The interface of the CEDACH GIS

The interface of the CEDACH GIS

CEDACH GIS, a geospatial information system, worked integrating various sorts of information into a unified database with geospatial information in order to understand where, what and how the cultural properties were present; it dealt with two categories of geospatial data: base map sources and survey data. GIS map sources included topography, aerial and satellite imageries captured before and after the tsunami, intensity distribution of the earthquake and locations and attributes of the cultural heritage. Since job required a large amount of collaborative manpower, CEDACH GIS employed a web-based working platform and open data source so that people could easily participate in the work. Sites were mapped by means of Google Fusion Tables and Google Maps and were then cross-checked with reference to the ready-made online digital maps provided by the Geospatial Information Authority of Japan. CEDACH GIS faced difficulties when it looked in to the needs of practical applications of the local CRM projects in the disaster area. Local CRM officers tended to conduct their surveys with their customary conventional manner and so did the local governments; that led to a stagnation of CEDACH GIS development. The online-based collaboration experience, anyway, worked well for the second project of CEDACH, devoted to the digital restoration of the Ishinomaki Culture Center library catalogue.

Book catalogue cards being digitally photographed

Book catalogue cards being digitally photographed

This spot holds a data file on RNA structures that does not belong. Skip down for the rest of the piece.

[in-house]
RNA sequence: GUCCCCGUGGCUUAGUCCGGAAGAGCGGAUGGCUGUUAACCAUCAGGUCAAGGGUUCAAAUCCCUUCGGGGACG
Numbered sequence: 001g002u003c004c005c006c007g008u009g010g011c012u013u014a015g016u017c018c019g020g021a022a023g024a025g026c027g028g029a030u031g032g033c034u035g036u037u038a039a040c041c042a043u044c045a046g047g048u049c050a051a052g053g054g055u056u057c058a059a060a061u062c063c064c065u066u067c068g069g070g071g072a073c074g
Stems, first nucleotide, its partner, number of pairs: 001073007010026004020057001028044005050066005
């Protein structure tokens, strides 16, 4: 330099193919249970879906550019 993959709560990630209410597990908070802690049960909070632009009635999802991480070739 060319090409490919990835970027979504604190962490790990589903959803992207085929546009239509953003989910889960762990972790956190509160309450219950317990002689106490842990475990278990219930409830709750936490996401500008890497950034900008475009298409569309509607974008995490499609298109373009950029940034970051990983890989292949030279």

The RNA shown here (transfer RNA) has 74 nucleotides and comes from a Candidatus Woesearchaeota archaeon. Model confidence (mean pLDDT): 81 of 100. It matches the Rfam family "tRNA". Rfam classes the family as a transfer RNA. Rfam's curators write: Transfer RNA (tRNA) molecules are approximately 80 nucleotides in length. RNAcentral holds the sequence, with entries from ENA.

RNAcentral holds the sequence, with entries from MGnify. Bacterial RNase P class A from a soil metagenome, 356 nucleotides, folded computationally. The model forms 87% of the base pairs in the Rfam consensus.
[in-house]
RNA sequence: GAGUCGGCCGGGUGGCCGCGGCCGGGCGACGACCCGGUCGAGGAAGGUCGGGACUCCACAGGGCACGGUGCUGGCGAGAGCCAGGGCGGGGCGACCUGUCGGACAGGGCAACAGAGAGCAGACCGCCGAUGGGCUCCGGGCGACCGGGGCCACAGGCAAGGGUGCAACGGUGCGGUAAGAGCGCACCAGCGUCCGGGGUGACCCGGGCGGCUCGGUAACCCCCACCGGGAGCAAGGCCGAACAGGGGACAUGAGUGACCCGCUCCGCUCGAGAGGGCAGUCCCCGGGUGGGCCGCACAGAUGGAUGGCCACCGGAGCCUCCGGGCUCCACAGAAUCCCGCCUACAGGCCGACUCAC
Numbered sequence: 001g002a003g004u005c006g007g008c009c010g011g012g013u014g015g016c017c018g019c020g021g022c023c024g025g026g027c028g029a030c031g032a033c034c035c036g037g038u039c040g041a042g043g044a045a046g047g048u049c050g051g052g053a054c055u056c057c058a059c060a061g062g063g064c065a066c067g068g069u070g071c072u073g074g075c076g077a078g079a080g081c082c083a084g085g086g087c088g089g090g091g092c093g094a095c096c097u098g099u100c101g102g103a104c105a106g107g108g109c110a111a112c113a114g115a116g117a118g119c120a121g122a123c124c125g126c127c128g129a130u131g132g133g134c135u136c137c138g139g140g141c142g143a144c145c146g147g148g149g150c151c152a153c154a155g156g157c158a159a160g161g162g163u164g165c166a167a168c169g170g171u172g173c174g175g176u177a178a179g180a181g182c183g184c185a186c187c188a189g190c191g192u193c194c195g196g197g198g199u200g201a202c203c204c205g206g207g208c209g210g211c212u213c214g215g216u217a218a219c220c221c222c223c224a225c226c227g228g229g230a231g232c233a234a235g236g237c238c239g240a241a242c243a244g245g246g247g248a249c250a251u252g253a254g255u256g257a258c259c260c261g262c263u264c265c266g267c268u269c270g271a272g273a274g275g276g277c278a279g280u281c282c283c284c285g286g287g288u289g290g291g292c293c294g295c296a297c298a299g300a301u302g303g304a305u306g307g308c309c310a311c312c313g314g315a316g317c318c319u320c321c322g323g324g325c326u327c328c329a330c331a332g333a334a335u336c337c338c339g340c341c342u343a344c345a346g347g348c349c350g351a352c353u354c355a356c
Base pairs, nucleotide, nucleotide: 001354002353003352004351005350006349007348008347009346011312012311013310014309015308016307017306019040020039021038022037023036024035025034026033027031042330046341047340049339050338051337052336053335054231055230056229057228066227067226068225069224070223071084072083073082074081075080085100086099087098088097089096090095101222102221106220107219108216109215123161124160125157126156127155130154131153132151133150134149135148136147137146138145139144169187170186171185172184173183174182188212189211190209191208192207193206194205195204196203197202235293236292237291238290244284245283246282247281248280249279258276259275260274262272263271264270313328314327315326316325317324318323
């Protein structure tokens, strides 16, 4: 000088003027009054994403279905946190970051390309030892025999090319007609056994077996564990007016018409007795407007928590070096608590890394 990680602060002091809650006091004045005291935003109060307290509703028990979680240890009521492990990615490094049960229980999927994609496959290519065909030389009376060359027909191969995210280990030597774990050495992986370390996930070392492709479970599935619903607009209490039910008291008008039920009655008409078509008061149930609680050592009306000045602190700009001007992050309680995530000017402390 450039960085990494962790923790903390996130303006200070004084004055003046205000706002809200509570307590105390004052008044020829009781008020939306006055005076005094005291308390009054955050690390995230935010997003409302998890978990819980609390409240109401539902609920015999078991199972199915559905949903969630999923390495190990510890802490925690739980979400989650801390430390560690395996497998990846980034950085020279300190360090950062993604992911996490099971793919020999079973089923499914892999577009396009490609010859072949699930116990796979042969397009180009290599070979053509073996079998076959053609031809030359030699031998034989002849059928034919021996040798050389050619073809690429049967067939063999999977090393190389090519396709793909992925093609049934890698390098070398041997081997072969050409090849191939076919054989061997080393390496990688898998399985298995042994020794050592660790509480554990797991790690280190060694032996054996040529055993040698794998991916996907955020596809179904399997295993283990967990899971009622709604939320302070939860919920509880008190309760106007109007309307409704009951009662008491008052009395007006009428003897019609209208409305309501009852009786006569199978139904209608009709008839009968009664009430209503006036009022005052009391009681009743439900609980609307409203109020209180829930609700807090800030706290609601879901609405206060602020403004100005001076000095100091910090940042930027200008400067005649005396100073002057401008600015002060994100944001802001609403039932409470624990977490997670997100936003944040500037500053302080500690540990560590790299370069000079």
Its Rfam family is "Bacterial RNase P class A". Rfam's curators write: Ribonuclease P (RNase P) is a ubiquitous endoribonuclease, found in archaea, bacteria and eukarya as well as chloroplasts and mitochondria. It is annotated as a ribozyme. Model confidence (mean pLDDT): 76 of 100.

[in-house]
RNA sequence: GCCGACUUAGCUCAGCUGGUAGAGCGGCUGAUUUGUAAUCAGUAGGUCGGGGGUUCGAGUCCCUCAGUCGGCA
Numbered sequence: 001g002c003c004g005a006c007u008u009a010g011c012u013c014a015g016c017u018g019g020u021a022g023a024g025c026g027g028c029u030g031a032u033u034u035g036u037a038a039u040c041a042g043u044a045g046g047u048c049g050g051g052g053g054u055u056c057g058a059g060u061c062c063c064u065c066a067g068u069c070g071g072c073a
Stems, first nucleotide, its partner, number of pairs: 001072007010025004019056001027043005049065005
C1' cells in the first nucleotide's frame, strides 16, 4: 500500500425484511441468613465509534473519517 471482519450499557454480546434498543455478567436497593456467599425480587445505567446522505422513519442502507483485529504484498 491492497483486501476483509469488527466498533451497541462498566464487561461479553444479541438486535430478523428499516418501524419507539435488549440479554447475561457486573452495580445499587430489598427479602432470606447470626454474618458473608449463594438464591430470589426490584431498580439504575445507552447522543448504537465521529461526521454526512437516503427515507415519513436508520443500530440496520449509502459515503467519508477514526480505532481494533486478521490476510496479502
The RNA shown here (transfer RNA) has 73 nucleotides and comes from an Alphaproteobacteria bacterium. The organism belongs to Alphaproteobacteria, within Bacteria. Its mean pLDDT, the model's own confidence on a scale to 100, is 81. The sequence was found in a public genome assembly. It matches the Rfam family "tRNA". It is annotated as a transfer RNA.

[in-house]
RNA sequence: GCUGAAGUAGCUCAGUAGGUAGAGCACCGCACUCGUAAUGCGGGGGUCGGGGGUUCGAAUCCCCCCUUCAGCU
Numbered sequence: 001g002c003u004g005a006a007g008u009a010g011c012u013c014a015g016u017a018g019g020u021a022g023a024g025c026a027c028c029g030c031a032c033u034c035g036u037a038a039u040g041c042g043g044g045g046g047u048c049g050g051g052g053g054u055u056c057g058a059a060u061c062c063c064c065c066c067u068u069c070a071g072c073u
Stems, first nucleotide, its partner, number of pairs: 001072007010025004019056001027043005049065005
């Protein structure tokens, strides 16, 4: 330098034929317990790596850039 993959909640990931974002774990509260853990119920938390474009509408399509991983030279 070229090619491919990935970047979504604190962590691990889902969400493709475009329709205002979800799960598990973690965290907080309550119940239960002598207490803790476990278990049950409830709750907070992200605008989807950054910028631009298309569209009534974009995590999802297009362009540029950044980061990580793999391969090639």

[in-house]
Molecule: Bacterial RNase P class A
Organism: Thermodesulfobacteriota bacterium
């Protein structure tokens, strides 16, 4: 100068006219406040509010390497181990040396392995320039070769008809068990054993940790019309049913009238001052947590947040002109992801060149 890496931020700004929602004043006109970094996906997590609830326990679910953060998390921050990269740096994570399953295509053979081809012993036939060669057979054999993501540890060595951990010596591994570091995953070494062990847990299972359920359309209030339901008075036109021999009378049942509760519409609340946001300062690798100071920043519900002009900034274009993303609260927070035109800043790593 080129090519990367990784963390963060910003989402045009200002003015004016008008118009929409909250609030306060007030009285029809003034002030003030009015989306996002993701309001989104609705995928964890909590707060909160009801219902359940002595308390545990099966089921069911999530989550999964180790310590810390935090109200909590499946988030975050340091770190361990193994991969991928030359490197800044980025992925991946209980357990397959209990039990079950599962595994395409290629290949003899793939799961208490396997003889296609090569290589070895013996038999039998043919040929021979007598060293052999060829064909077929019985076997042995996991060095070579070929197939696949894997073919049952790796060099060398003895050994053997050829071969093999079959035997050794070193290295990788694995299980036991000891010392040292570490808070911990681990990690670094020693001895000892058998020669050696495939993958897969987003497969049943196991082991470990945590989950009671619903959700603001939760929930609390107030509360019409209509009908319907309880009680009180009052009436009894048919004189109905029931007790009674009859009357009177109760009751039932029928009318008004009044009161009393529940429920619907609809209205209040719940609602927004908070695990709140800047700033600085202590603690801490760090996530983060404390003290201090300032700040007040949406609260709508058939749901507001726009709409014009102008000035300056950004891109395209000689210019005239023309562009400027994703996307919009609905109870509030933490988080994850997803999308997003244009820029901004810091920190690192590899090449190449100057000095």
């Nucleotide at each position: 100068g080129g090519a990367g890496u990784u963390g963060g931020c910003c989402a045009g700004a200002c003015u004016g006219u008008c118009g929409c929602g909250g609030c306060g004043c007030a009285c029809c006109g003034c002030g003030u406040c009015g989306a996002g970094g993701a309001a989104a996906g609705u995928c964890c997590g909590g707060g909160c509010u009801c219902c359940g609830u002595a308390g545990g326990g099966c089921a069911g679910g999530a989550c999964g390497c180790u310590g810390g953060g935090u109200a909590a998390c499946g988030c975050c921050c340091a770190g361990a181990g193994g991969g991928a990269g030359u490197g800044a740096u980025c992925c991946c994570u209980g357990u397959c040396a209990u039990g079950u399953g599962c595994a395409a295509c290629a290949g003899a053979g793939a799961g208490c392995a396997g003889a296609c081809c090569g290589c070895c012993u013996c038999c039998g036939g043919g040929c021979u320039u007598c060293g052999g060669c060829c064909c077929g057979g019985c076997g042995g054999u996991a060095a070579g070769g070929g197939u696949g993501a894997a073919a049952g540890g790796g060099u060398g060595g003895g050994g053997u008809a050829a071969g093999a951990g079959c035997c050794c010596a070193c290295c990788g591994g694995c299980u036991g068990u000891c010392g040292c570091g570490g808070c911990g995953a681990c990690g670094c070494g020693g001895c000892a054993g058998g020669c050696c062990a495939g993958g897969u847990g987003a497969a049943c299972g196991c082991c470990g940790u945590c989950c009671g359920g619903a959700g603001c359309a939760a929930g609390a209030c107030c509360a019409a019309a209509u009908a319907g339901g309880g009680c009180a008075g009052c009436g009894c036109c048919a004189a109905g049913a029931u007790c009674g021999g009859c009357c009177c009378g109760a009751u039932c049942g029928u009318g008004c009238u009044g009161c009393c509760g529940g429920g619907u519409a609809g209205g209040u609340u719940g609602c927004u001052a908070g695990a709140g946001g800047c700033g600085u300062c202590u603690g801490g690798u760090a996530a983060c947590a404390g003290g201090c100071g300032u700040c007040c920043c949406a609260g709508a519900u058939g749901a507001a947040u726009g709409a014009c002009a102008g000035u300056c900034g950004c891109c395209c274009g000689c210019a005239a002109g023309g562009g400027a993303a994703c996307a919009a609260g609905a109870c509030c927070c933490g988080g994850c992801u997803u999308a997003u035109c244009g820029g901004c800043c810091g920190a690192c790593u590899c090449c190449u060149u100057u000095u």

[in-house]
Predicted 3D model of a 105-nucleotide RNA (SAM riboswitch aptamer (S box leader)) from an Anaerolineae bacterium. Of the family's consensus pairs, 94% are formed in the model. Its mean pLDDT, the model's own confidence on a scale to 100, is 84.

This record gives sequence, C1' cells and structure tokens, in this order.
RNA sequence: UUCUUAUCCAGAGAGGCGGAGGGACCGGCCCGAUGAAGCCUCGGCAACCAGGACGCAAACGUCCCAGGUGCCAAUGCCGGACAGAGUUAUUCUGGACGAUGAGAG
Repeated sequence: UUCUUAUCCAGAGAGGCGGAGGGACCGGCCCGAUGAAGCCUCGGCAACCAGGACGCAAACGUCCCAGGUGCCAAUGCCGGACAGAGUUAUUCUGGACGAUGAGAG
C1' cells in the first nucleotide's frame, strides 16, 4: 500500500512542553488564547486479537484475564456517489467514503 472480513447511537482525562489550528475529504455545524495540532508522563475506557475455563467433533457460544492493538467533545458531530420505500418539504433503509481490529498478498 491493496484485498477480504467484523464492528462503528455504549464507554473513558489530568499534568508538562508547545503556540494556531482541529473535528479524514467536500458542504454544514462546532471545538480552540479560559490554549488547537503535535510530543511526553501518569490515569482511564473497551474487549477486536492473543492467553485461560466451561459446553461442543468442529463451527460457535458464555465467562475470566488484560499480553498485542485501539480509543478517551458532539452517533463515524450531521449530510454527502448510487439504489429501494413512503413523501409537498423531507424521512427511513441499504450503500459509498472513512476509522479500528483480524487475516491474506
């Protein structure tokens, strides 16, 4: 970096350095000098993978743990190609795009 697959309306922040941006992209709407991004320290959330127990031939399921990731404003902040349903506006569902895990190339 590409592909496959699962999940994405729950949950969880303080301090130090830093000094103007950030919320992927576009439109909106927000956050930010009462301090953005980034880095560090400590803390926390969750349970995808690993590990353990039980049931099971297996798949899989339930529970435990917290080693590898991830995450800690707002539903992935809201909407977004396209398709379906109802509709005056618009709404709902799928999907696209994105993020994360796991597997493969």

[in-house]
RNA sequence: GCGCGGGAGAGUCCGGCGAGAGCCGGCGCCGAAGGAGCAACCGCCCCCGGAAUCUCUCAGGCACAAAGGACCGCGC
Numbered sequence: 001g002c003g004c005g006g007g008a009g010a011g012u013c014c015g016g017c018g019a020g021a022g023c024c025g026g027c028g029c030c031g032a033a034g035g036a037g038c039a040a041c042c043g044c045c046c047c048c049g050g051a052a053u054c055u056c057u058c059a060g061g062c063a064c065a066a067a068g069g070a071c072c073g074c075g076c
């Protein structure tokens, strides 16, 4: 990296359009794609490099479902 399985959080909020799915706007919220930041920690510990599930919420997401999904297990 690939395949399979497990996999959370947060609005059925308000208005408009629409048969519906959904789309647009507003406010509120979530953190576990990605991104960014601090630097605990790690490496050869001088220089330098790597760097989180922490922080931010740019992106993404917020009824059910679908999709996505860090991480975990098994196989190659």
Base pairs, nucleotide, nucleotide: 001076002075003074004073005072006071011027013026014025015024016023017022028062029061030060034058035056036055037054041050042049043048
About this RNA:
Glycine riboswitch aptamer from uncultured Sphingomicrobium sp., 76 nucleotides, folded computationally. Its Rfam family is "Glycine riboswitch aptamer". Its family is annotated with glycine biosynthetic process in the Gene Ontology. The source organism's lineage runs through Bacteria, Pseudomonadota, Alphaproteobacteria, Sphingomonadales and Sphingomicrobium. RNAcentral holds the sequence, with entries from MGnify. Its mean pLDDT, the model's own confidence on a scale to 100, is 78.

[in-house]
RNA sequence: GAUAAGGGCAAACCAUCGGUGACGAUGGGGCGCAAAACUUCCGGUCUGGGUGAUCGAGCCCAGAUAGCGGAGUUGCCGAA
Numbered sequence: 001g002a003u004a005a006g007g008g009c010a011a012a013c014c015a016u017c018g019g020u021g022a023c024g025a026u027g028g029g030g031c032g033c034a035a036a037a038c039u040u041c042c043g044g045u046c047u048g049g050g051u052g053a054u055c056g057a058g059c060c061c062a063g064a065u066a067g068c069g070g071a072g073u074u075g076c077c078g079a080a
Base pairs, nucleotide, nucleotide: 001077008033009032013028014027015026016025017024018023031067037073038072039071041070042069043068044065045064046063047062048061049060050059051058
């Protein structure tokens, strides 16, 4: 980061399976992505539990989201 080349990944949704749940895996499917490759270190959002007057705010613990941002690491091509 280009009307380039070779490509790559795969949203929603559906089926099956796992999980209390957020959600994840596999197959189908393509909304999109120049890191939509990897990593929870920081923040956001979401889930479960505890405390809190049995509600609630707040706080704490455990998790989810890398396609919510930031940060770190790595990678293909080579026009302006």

Ishinomaki Center contained municipal history series, exhibition catalogues, art books excavation reports and ethnographic reports. The book inventory was managed with paper-based cards. Most of the books were waterlogged and contaminated, only 1500 books were undamaged. 19000 pieces of book catalogue cards were left mostly intact and it turned out that the cards were the only source for restoring the original inventory when municipalities, museums, universities and other institutions offered to donate the same books. The restoration was unfortunately beyond the capacity of the local government in terms of technology, manpower and experience. CEDACH organized then a project team with self-motivated volunteers to digitize and archive the book catalogue cards. The workflow began with photographing the cards with a digital camera. The photographs were processed and then uploaded to an online photo album service. The bibliographic information were input to a table, based on reading individual cards in the photographs. Web-based spreadsheets in Google Drive were used for this work.